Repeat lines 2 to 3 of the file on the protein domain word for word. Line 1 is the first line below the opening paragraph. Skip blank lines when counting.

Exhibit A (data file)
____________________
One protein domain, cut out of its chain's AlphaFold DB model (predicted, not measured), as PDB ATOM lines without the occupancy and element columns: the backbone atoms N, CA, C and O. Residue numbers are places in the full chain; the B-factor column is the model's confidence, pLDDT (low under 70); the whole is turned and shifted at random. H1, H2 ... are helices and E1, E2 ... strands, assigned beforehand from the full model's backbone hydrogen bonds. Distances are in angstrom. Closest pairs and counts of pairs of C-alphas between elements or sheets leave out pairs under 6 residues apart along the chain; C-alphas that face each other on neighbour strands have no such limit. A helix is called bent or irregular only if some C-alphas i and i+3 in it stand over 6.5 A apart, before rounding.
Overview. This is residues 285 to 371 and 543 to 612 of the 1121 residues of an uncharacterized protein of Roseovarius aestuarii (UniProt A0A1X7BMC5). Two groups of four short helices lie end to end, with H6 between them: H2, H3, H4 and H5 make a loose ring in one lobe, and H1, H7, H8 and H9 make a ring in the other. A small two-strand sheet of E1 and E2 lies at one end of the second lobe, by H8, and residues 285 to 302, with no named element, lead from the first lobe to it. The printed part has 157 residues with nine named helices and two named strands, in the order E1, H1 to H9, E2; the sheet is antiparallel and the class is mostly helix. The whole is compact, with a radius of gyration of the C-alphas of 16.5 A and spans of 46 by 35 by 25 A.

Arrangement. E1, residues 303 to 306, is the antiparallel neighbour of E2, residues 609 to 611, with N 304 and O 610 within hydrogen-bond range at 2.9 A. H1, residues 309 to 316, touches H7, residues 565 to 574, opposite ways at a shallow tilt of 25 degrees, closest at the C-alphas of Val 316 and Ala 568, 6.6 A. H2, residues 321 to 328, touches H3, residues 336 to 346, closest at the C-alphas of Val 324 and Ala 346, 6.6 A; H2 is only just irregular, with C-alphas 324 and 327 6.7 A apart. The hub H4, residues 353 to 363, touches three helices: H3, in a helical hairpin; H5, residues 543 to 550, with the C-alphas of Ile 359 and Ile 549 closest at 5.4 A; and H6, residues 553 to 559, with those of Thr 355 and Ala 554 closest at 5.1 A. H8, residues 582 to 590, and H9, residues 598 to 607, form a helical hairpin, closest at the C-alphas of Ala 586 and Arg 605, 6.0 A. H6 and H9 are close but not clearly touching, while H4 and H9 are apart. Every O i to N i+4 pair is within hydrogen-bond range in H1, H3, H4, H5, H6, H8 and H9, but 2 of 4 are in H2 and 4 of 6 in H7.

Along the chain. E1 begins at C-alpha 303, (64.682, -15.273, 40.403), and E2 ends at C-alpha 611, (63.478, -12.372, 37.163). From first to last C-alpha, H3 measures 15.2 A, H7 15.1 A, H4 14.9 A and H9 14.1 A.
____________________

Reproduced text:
Arrangement. E1, residues 303 to 306, is the antiparallel neighbour of E2, residues 609 to 611, with N 304 and O 610 within hydrogen-bond range at 2.9 A. H1, residues 309 to 316, touches H7, residues 565 to 574, opposite ways at a shallow tilt of 25 degrees, closest at the C-alphas of Val 316 and Ala 568, 6.6 A. H2, residues 321 to 328, touches H3, residues 336 to 346, closest at the C-alphas of Val 324 and Ala 346, 6.6 A; H2 is only just irregular, with C-alphas 324 and 327 6.7 A apart. The hub H4, residues 353 to 363, touches three helices: H3, in a helical hairpin; H5, residues 543 to 550, with the C-alphas of Ile 359 and Ile 549 closest at 5.4 A; and H6, residues 553 to 559, with those of Thr 355 and Ala 554 closest at 5.1 A. H8, residues 582 to 590, and H9, residues 598 to 607, form a helical hairpin, closest at the C-alphas of Ala 586 and Arg 605, 6.0 A. H6 and H9 are close but not clearly touching, while H4 and H9 are apart. Every O i to N i+4 pair is within hydrogen-bond range in H1, H3, H4, H5, H6, H8 and H9, but 2 of 4 are in H2 and 4 of 6 in H7.

Along the chain. E1 begins at C-alpha 303, (64.682, -15.273, 40.403), and E2 ends at C-alpha 611, (63.478, -12.372, 37.163). From first to last C-alpha, H3 measures 15.2 A, H7 15.1 A, H4 14.9 A and H9 14.1 A.